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Cynthia Nims Talks Heritage Recipes, Food Trivia and Brown Butter Pound Cake
Monday, February 27, 2023


Joan Clark’s prized recipe is a fruit cake from a very old Norwegian recipe.

Joyce Patricelli’s bible is cookbook of family recipes one of her aunts put together. And Lois Adrian’s Norwegian family has a treasure trove of Norwegian recipes ranging from traditional lutefisk to more modern recipes that they break out every Christmas.

These women and 11 others came together recently to get ideas for preserving family recipes in ways that would make them even more meaningful in a workshop taught by Seattle cookbook author Cynthia Nims.

Nims was in town to teach a couple cooking classes for the Sun Valley Culinary Institute, and she took a Saturday morning to teach the recipe workshop at The Community Library.

Making a recipe more complete and filling in the gaps often leads not only to learning family recipes but learning family stories, Nims told the women.

If possible, cook alongside the person whose recipe it is, said Nims. That way you can collect stories and memories while seeing exactly how that person cooks.

When writing them down, tell a recipe’s story in the headnote, she said: “Sunday was always pot roast day at Grandma’s.” Or, “Tuesday was cleaning day so that was a day for leftovers.”

When rewriting recipes, fill gaps as necessary. Be as detailed as possible, suggested Karl Johann Uri, the director of the Sun Valley Culinary Institute. Many old family recipes give scant instructions, assuming people know how to make them. But that’s not the case, especially in today’s modern era, noted Uri,

“Home ec programs don’t exist anymore so when you write a recipe give as much direction as possible,”  he said.

It is not sacrilegious to update or modernize old family recipes, either. Uri noted that his family makes a traditional Norwegian dish for special occasions for which they used to grate dozens of potatoes.  They don’t grate anymore. Instead, they buy a couple bags of “Simply Potatoes shredded hashbrowns at the store that are already grated.


Quick! How many bubbles are in a bottle of champagne? What food did Julius Caesar introduce to Rome? How many miles does food in America travel from farm to table? What did chefs fear from COVID?

Cynthia Nims’ Gourmet Game Night cooking class at the Sun Valley Culinary Institute came with a dozen rounds of food trivia, with winners winning prizes like autographed copies of Nims’ new cookbook “Shellfish.”

The Institute’s Director Karl Johann Uri kept the trivia questions going, even as Nims showed a dozen-plus food enthusiasts how to create dishes like Herb Marinated Shrimp and Roasted Red Potatoes with Bacon-Chive Crème Fraiche for Super Bowl and other parties.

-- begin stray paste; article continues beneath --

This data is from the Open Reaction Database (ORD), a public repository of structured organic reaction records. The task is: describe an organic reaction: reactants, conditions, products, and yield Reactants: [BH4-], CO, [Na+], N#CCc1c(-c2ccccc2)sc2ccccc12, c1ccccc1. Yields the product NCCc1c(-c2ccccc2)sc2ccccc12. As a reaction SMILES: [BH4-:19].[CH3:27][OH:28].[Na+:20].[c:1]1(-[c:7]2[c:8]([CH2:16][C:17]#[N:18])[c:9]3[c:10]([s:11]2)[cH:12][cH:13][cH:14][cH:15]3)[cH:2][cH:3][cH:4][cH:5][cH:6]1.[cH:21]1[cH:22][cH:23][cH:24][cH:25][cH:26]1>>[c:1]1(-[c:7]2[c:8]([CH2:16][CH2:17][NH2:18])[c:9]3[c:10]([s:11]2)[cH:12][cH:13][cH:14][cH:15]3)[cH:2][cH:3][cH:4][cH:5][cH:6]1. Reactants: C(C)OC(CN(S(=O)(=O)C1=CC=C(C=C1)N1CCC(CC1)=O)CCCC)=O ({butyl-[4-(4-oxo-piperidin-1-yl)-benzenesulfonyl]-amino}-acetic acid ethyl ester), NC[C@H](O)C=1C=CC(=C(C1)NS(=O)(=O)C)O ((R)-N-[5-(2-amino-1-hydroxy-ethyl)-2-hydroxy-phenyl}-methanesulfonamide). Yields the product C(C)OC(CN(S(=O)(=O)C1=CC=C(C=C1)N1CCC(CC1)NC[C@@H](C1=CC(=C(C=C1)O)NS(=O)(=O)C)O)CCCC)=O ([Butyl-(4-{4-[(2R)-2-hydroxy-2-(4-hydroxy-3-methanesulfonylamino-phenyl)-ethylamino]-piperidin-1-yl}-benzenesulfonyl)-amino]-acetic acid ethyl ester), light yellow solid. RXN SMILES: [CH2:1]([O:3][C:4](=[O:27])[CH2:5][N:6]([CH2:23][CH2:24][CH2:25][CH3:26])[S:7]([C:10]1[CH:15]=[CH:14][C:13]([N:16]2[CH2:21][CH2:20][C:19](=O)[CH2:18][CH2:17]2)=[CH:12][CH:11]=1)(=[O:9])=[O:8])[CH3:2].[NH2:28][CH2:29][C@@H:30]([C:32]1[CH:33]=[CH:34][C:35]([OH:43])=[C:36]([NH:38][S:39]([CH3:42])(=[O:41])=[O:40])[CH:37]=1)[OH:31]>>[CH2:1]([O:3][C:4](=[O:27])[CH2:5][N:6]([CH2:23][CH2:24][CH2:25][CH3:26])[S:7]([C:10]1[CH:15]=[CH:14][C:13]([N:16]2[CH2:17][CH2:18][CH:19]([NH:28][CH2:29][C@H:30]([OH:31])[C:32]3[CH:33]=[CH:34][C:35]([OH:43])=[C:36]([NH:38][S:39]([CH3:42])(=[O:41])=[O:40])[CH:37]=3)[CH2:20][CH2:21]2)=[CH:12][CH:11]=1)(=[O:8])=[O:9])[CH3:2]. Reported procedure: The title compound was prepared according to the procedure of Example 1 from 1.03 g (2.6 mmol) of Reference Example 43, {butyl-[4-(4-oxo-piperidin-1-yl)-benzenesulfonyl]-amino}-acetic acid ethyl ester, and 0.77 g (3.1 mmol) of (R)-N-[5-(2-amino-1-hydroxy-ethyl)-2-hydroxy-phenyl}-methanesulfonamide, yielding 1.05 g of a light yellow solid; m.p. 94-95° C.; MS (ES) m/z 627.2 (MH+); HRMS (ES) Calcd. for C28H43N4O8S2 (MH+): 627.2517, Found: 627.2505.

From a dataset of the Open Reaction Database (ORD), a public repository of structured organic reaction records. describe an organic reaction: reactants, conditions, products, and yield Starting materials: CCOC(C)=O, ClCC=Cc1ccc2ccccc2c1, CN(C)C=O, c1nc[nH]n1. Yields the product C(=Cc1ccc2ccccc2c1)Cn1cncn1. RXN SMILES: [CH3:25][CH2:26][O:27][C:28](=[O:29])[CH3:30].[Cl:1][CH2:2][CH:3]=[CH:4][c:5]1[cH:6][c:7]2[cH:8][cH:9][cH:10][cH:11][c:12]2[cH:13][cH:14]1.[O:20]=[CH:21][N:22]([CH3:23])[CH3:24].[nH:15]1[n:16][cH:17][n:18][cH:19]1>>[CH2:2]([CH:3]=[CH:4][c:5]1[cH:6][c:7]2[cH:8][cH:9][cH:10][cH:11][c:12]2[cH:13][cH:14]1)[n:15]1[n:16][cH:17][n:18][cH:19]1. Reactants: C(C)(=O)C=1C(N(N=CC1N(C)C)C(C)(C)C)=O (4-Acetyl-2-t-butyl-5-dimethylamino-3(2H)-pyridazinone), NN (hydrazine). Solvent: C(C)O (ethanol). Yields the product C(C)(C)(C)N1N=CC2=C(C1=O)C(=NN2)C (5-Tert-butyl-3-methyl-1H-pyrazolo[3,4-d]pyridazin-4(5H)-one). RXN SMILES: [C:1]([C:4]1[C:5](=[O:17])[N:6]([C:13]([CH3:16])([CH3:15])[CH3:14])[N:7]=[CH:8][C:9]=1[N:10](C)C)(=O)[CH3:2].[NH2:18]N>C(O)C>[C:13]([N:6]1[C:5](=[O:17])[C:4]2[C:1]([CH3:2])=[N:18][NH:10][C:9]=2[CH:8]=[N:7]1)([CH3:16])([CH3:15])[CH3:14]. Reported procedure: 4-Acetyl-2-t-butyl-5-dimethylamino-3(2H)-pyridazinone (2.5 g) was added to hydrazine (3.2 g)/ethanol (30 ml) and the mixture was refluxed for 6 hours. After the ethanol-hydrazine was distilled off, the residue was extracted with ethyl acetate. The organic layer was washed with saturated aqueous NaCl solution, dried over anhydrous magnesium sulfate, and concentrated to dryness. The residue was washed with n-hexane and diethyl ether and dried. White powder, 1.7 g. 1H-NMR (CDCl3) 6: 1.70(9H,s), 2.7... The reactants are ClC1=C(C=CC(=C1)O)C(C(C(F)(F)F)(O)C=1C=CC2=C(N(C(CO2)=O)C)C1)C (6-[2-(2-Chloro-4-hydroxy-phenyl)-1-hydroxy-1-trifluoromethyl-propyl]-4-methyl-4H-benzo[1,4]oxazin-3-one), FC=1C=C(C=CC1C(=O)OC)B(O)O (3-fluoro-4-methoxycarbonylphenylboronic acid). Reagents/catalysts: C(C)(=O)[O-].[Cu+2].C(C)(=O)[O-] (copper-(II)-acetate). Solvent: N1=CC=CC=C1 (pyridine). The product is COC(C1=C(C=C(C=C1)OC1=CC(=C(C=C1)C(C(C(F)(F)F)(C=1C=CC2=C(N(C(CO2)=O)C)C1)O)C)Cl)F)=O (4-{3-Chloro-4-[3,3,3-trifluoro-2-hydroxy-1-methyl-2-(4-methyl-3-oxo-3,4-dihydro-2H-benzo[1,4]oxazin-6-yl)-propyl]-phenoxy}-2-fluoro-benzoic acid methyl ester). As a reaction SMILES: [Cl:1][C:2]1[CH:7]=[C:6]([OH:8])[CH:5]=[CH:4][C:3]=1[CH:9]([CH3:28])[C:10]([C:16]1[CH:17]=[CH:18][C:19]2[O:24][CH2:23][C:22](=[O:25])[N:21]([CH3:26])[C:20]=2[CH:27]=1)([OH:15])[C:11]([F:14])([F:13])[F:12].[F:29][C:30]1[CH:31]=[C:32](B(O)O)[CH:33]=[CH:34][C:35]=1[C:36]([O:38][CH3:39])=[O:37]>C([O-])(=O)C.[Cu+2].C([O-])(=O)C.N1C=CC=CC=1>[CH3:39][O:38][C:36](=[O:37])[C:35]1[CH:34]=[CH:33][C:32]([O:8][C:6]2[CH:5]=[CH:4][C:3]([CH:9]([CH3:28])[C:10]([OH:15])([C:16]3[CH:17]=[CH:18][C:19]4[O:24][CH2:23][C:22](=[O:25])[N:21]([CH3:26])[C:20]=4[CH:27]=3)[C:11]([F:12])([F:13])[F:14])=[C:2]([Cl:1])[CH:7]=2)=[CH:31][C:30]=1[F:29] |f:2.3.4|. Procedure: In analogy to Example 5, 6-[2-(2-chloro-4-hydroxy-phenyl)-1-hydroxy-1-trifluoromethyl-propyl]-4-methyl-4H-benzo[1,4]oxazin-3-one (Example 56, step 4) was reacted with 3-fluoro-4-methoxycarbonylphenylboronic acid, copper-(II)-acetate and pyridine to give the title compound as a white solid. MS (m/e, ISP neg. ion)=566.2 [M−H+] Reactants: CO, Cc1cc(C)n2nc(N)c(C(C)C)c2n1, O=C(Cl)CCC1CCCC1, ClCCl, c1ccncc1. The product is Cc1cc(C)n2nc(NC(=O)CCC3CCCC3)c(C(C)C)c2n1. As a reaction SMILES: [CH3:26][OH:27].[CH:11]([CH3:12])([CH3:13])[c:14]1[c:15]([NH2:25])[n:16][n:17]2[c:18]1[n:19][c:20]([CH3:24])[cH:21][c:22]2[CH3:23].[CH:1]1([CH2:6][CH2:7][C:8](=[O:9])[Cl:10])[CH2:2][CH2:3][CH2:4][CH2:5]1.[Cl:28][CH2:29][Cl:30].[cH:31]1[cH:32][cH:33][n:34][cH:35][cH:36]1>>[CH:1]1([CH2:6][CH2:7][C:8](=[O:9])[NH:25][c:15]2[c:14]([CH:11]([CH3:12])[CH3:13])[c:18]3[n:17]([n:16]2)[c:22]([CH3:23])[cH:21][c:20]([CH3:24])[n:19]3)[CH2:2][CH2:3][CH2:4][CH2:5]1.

In case you were wondering, each standard-sized bottle of champagne contains 49 million bubbles. And there’s no such thing as too many bubbles—the more bubbles, the better the taste.

As for Caesar, no it wasn’t a Caesar salad—that was invented in Tijuana, Mexico in 1924. Julius Caesar fed his soldiers Julian stew—a dish made of spelt, ground meat, the root vegetable lovage, fennel, hard bread and a wine reduction.

The average distance food travels from farm to table is 1,500 miles. And chefs feared losing their sense of taste and smell from COVID.

Cynthia Nims’ Brown Butter Pound Cake with Caramel Dip seemed to get the most oohs and awws of the recipes she introduced at Gourmet Game Night. The brown butter adds a nutty flavor to the cake, which can be eaten as a finger food. Eye on Sun Valley is sharing the recipe with Nims’ permission:


1 cup unsalted butter, room temperature

1 cup sugar

4 large eggs

1 teaspoon pure vanilla extract

½ teaspoon salt

1.5 cups all-purpose flour, sifted


1 cup sugar

¼ cup water

1.5 cups whipping cream

1 teaspoon pure vanilla extract

Preheat the oven to 325 degrees. Butter a 9-inch loaf pan and cut a strip of parchment to line the length of the pan with a couple inches excess at either end. Butter the paper, as well. (Paper is optional but might protect against sticking).

Melt ½ cup of the butter in a small saucepan over medium heat. Continue cooking for 5 to 6 minutes until the solids in the butter turn a medium brown and the butter smells nutty. The butter might sputter a bit as excess water evaporates. Different brands of butter may take longer to brown given different compositions. Set brown butter aside to cool.

Combine the remaining ½ cup of butter and sugar in the bowl of a stand mixer fitted with paddle attachment and beat until very light and fluffy. Add the eggs, one at a time, beating until each is well incorporated before adding the next. Scrape the sides of the bowl as needed.

Add the cooled brown butter, vanilla and salt to the batter and blend at low speed. Remove the bowl from the mixer and add the flour in three batches, gently but thoroughly folding in each batch by hand before adding the next.

Spoon the batter into the loaf pan, smoothing the surface. Bake for about an hour until a toothpick inserted in the center comes out clean. Let cool a few minutes in the pan, then turn the bread out onto a wire race and carefully turn it back upright to cool.

For the dip, put the sugar and water in a high-sided medium, heavy saucepan and set over medium heat, stirring occasionally, until the sugar has melted. Continue cooking without stirring for 8 to 12 minutes until the sugar turns a deep mahogany color; you may see a few tiny wisps of smoke rising from the surface. Take the pan from the heat and carefully pour about half of the cream into the pan; it will bubble up but subside after a few seconds. Add the rest of the cream and the vanilla and mix.

Slice the cake and dip into the sauce.

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